This means that Tempo Beverages is producing, distributing or marketing the following brands: Chivas Regal, Absolut and Jameson spirits; Heineken, Goldstar and Maccabee beers; Barkan and Segal wines; Pepsi Cola and 7Up soft drinks; Tempo sodas and mixers; and San Pellegrino and Perrier mineral waters. Of course, this is just skimming off the crème de la crème; there are hundreds of important brands in their very impressive portfolio.

With regard to beer, the first brewery in modern times was founded by James Rothschild (son of Baron Edmond de Rothschild) and Gustav Dreyfus in 1934. It was known as Palestine Breweries, and its first brand was Nesher (Hebrew for “eagle”). After the founding of the State of Israel, it was referred to as the Nesher Brewery.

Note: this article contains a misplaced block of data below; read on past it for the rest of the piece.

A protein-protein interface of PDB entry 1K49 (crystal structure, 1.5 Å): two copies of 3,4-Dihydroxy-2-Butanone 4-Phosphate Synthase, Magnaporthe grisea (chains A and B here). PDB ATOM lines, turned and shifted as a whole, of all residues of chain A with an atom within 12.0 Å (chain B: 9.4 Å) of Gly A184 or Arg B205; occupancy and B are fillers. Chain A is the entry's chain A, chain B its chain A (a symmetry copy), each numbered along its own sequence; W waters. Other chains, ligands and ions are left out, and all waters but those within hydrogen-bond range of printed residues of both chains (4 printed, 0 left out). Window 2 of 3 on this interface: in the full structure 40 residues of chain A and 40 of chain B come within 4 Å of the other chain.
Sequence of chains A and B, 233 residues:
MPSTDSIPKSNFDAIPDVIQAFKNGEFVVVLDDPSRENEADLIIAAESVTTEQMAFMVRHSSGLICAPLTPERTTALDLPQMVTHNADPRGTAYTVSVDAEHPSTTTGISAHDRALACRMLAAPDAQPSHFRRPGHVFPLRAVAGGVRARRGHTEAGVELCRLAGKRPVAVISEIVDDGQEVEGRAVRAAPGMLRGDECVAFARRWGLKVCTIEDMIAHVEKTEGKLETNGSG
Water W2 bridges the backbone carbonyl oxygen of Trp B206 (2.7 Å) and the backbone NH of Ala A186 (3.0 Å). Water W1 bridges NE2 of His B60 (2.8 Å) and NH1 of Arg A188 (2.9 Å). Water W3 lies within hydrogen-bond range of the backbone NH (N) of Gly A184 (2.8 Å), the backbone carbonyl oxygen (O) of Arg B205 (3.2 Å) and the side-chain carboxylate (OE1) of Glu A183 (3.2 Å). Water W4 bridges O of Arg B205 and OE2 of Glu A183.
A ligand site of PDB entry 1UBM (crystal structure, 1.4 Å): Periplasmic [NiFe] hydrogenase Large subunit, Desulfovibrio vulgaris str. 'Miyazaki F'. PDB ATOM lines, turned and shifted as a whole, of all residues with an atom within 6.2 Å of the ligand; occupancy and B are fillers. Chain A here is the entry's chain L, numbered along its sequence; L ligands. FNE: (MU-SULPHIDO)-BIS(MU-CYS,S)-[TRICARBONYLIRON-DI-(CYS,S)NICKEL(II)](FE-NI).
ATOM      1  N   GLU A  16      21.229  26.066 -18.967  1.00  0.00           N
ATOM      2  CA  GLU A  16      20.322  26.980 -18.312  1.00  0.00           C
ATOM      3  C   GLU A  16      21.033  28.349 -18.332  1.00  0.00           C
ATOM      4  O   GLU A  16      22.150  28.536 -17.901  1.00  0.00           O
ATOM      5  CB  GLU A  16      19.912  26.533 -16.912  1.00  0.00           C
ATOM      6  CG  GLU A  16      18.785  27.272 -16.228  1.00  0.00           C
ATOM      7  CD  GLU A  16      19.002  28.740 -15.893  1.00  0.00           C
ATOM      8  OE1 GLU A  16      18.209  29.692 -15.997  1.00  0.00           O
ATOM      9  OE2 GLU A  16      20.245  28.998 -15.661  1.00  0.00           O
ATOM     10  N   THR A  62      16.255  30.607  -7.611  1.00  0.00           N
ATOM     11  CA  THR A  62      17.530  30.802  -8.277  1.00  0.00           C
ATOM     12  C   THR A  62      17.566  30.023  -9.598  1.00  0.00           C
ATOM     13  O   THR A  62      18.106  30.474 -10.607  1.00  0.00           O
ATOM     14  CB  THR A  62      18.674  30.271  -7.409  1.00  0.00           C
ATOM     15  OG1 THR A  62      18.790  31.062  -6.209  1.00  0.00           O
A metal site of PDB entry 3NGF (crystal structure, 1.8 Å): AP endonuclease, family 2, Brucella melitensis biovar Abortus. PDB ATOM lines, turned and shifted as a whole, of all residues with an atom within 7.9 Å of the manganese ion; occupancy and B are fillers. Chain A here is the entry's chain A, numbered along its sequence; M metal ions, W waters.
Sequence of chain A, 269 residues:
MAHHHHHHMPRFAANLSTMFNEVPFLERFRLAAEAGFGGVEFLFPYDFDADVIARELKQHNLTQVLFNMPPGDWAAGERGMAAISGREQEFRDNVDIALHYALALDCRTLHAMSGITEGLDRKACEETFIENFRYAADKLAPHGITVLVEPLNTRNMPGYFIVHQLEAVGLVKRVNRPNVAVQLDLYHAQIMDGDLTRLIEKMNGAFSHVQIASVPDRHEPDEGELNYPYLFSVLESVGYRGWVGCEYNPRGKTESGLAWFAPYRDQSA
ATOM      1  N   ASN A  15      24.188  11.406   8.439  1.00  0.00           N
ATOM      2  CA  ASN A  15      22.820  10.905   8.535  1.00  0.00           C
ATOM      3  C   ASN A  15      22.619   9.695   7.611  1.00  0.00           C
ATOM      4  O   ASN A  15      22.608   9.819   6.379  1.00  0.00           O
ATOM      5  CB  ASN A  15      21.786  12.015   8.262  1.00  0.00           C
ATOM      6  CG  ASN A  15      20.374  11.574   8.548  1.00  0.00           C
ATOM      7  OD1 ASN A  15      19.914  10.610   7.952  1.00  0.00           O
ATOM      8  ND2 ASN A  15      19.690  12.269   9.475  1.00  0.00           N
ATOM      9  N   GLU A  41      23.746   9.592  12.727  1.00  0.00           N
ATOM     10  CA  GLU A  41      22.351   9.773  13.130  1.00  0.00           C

The brewery was directly adjacent to Rishon Lezion Wine Cellars. There was a wall between the two. Before Shabbat, the workers used to meet at the wall and barter beer bottles and kiddush wine. The folklore tells us that the brewmaster and winemaker used to meet to put the world to rights after a long day, or let’s put it this way, they were never the worse for wear before breakfast. 

The National Brewery of Netanya, founded in 1952, eventually merged with the Nesher Brewery and the Galilee Brewery in the 1970s. When Tempo bought the National Brewery to become Tempo Beer Industries, they became the largest brewery in Israel, a status they still hold today. 

 (FROM L) Goldstar UF; Goldstar; Goldstar Slow Brew. (credit: Motti Fishbein, Tempo) (FROM L) Goldstar UF; Goldstar; Goldstar Slow Brew. (credit: Motti Fishbein, Tempo)